Henry Kuttner & C L Moore's "Vintage Season" (as by Lawrence O'Donnell) (novella, science fiction): On a dark side of human nature
Note the author is a pseudonym of Henry Kuttner & C L Moore couple.
Amazing thing about this story is it makes such a light read while addressing a very dark subject. All the dark issues are brought up near end; most of the story simply builds anticipation & develops characters.
Story is set at a time that is 1,000 years after "Charlemagne's coronation at St Peter's on Christmas Day". I've no idea of what date that would be.
Story summary.Oliver Wilson owns a "time-worn old house" that he has leased out for a month to holidayers. In May. Month seems to have a significance - but I didn't quite get it apart from "there never was a May like it in civilized times". The house also has servants who go home after serving dinner (I wonder if that says something about the period in which the story is set).
After he signed lease documents, he received a very very lucrative offer for sale - provided he sells before May end. Buyer is not interested in buying afterwards. His fiancee, Sue Johnson, has been nagging him to accept the offer, but he cannot find a way out of earlier lease.
On appointed day, the original tenants arrive. Sanciscos, three of them - a man named Omerie, & two women named Klia, & Kleph. They want him to get out of the place during lease period; he refuses - planning to make a nuisance of himself to force them out. He won't succeed.
Through the story, there is a certain mystery associated with the visitors. They refuse to tell where they come from, but they have amazing gadgets.
During climax, we will learn that they are time travelers from far future - where you have ample leisure. They are on an year long vacation - at different places & times, "a tour of a year's seasons. Vintage seasons."
A few days before the end of may, we see the other bidder try some underhand tricks to kick the current tenants out - without success. On the final day of the climax - we are not told if this is last day of May - the tenants receive a lot of guests. Turns out there are a lot of time travelers enjoying this May here.
Sometime in the night, the disaster hits. A meteor has hit somewhere close by, pretty much leveling the city. Everything is in chaos. But this house is left untouched.
Turns out, these visitors from future came to watch the spectacle! They not only knew about the disaster (& that this house will survive), but could have prevented it. But they are looking at people so far back in time, they don't feel any bond; visitors are we, locals are they. And besides, may be the intervention here will affect their cozy future - though no one has attempted to even find out.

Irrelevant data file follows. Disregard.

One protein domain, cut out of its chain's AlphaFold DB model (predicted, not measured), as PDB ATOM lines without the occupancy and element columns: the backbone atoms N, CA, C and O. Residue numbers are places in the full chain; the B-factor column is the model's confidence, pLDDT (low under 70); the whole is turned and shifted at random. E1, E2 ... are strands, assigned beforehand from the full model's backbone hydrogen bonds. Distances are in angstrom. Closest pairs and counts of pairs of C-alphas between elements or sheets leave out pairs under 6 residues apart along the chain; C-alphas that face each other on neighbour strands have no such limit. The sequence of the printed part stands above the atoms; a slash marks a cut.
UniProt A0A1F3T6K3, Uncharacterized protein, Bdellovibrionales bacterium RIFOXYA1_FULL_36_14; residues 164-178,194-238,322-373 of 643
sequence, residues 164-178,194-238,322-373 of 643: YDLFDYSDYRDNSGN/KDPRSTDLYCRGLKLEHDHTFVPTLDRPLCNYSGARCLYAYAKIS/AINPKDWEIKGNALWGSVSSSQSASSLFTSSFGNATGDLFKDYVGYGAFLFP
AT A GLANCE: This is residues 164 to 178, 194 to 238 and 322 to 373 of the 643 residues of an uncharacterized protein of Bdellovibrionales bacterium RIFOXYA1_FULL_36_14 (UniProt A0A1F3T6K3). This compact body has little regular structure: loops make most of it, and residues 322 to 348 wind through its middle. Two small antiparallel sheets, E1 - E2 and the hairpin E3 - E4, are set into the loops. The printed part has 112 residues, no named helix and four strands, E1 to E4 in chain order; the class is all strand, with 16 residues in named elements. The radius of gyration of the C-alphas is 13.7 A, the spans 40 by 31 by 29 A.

In between, we also have a short romance between Oliver & Kleph. While most time travelers will promptly leave after watching the spectacle, one future artist - Cenbe - will remain. He will watch the aftermath; then go back to his time & present his composition to great applause.
In a final sad thread, Oliver makes a written note about the incident for any future time travelers that might have some pity. He has not yet figured out how to deliver it to them, when local administration will dynamite his home - along with his note & presumably him - "part of the futile attempt to halt the relentless spread of the Blue Death." "Blue Death" is apparently a deadly disease triggered by this meteor impact.
Notes.Among the many gadgets that the story talks of, 2 have remained with me:
- A tiny machine that produces "subsonics" that drives human listeners crazy. This idea also appears in another Kuttner/Moore story, "The Proud Robot".
- Tea cups that heat their contents as necessary.
- Rahul Jaisheel's "21 Minutes" is a less drastic variant of this story.
- According to IMDB, 1992 movie "Timescape", directed by David Twohy, is an adaptation of this story.
Fact sheet.First published: Astounding Science Fiction, September 1946.
Listed among the stories from John Campbell's Astounding/Analog.
Related: Stories of Henry Kuttner, C L Moore, as by Lawrence O'Donnell.